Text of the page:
Yesterday, we hauled the shrimp pots after a three week stint in the sea. We let any shrimp go and instead, recorded our findings – our coastal treasures! Here’s what we accidentally collected…

irish rock pools

This eel-like butterfish like muddy shores and is a staple food for the black cormorant, a frequent sight along the Irish coast.

Irish Common Blenny

The Common Blenny has little buggy eyes and a lovely greenish hue that makes it easy for hiding in seaweed. You might find him in rock pools.

Brittlestar, irish coast

This is the first Common Brittle-star I’ve ever seen, even though they’re meant to be widespread. It took a bit of patience for it to open all its legs after handling, but it was worth the wait!

Irish coastal crabs

A master of disguise, the spider crab is often overlooked but I think he’s a handsome chap!

water millipede, ireland

I thought this looked more like a flat-backed millipede but they only live on land. A ragworm is the closest I can get to this creature of many legs! Surprisingly slow moving.

swimming crabs, ireland

The Velvet Swimming Crab lives up to his name & is amazing to watch in the water. I love the shape and designs on his back legs – aren’t they gorgeous?

weird sea creatures ireland

No idea what this is – still trying to figure it out. When you try and remove it, it spits water at you. Answers in the comments section please!

Edible crab, ireland

This edible brown crab was a gift from a local fisherman and I’m sorry to say, yes, he did go in the pot – but he was delicious.

fishing injury, ireland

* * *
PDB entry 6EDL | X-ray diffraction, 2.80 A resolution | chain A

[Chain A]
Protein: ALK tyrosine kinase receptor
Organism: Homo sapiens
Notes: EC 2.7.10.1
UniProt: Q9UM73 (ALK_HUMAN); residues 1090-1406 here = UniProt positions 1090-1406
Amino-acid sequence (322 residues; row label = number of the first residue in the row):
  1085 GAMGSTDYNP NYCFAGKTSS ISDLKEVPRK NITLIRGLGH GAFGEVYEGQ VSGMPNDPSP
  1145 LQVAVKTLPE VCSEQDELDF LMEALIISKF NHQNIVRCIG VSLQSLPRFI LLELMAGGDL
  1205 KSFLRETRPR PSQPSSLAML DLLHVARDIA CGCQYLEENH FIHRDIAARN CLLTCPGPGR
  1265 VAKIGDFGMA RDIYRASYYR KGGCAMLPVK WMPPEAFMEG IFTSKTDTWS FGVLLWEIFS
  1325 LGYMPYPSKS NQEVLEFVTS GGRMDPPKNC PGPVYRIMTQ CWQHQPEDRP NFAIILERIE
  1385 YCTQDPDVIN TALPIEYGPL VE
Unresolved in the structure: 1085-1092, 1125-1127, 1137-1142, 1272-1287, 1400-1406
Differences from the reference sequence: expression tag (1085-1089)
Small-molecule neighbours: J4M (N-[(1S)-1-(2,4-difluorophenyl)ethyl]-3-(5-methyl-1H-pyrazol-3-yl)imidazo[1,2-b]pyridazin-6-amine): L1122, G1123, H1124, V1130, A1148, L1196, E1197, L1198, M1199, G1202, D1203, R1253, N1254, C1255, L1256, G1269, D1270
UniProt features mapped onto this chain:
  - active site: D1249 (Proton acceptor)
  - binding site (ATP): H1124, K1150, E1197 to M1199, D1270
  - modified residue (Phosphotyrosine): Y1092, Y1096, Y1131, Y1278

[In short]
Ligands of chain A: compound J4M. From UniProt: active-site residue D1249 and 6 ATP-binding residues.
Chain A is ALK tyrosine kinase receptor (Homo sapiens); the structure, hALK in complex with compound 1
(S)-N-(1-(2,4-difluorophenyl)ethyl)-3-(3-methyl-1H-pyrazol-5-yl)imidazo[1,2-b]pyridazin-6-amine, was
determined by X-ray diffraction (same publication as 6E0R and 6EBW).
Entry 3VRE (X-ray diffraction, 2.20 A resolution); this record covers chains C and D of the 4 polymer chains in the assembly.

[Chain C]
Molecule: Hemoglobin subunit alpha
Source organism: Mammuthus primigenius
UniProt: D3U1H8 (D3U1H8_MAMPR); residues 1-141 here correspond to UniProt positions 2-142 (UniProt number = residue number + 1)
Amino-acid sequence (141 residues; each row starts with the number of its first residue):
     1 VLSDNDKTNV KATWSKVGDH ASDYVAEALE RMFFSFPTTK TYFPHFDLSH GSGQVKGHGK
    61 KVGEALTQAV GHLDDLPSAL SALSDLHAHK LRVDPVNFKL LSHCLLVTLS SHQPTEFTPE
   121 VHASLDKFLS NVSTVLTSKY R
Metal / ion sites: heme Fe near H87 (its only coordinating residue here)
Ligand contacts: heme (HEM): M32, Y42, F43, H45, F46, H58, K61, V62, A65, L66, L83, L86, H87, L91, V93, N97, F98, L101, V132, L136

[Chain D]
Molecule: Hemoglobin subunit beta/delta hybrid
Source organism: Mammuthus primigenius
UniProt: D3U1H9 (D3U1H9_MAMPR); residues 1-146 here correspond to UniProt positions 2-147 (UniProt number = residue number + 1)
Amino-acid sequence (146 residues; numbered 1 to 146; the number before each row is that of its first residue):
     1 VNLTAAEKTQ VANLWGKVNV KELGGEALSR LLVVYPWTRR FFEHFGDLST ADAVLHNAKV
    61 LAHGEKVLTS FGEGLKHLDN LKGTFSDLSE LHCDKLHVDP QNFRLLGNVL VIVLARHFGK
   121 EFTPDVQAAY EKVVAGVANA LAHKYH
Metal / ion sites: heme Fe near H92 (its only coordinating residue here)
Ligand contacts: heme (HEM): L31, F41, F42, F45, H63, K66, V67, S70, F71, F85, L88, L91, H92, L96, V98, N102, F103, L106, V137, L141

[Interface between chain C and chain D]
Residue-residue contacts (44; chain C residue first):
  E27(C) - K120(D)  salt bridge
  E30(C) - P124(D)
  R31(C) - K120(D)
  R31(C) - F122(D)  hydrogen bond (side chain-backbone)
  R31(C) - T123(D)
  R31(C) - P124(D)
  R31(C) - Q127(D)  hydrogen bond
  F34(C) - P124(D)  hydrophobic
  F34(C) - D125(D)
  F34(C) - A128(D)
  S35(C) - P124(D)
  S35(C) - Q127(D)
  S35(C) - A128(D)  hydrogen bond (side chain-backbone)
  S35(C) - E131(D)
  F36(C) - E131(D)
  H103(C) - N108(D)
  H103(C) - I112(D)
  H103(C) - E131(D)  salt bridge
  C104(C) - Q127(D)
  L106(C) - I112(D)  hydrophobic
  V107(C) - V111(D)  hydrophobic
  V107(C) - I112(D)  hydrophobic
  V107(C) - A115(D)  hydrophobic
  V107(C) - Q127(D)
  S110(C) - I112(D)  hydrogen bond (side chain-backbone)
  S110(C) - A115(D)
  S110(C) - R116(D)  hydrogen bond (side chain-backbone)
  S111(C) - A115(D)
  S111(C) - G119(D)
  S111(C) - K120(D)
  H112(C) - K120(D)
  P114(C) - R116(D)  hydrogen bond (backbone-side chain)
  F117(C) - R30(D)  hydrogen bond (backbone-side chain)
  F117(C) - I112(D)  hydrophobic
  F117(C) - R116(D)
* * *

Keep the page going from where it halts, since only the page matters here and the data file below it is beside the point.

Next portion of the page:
But just in case you think it’s all fun and games, you do have to be careful. This was caused by a damaged shrimp pot. It caught me in several places as I pulled it in. Still, it was worth it for the investigations!


How does your garden grow?

It’s been a while since I posted any updates about the garden, but this doesn’t mean I haven’t been scurrying away trying to nurture the soil, maximise the sun’s potential and tame the weeds.

It’s been an excellent year all round for the garden and I’m pleased with the results. Just like writing, a little nurturing (read: lots of hours planning, preparing, trimming, pruning, digging & feeding) goes a long way…

sprouting broccoli early signs of fruit

These purple broccoli were a surprise: hidden in with some replacement spinach plants

Maturing spinach plants

These are the replacement spinach: the first bolted because of too much sun but I know where to plant them now for next year

Maturing greyhound cabbages

Cabbages love our soil – and despite the butterflies loving them for their eggs, we’ve done well this year. The next (winter) batch are currently germinating in the greenhouse PS Best bacon & cabbage ever when home grown!

baby radishes grown from seed